Date of Award


Document Type


Degree Name

Master of Science (MS)



First Advisor

Carol Buck-Rolland

Second Advisor

Jamie L. Abaied


Despite substantial evidence that breastfeeding is the optimal way to feed the healthy, full-term infant, data show that, although most mothers in the United States start out breastfeeding their infants, there are often barriers to continued breastfeeding beyond the first few weeks or months. Among the reasons cited are lack of support and the need to return to full or part time paid employment. As a result of the Surgeon General's 2011 Call to Action to Support Breastfeeding, many initiatives have been implemented on national, state, and local levels to improve support for breastfeeding in the workplace. The purpose of this study was to investigate mothers' perceptions of workplace breastfeeding support. The study surveyed a convenience sample of 44 women employed by a 562-bed academic and university medical center in Northern New England who had a baby less than two years ago. The Employee Perceptions of Breastfeeding Support Questionnaire was used to collect mothers' perceptions about organization support, manager support, co-worker support, time considerations, and the physical environment of the worksite breastfeeding or pumping facilities. Descriptive statistics revealed that mothers had favorable perceptions of support for breastfeeding in their workplace. Similar studies with different types of employers or with hospitals in different areas of the United States may have different results. Adapting breastfeeding accommodations and support in the workplace in ways that facilitate increased initiation and duration of breastfeeding is an important step toward achieving Healthy People 2020 goals.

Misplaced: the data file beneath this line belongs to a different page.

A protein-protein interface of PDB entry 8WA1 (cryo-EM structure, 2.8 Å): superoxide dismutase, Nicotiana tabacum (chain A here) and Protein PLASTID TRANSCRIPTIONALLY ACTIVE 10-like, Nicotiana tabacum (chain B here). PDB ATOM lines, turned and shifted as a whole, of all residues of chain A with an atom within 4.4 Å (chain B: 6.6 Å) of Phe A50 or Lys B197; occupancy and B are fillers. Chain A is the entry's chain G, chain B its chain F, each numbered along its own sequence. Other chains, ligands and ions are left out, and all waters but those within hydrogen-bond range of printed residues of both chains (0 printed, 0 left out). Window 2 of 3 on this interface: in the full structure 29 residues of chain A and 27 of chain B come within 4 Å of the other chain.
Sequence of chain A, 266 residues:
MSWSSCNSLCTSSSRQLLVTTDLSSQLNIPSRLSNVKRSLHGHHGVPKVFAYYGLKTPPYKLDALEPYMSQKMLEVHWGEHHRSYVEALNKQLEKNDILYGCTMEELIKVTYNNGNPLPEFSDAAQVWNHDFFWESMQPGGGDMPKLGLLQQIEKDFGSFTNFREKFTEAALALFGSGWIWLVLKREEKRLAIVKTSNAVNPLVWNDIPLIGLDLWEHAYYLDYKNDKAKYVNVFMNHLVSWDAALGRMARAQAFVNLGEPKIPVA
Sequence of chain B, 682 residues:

Number of Pages

166 p.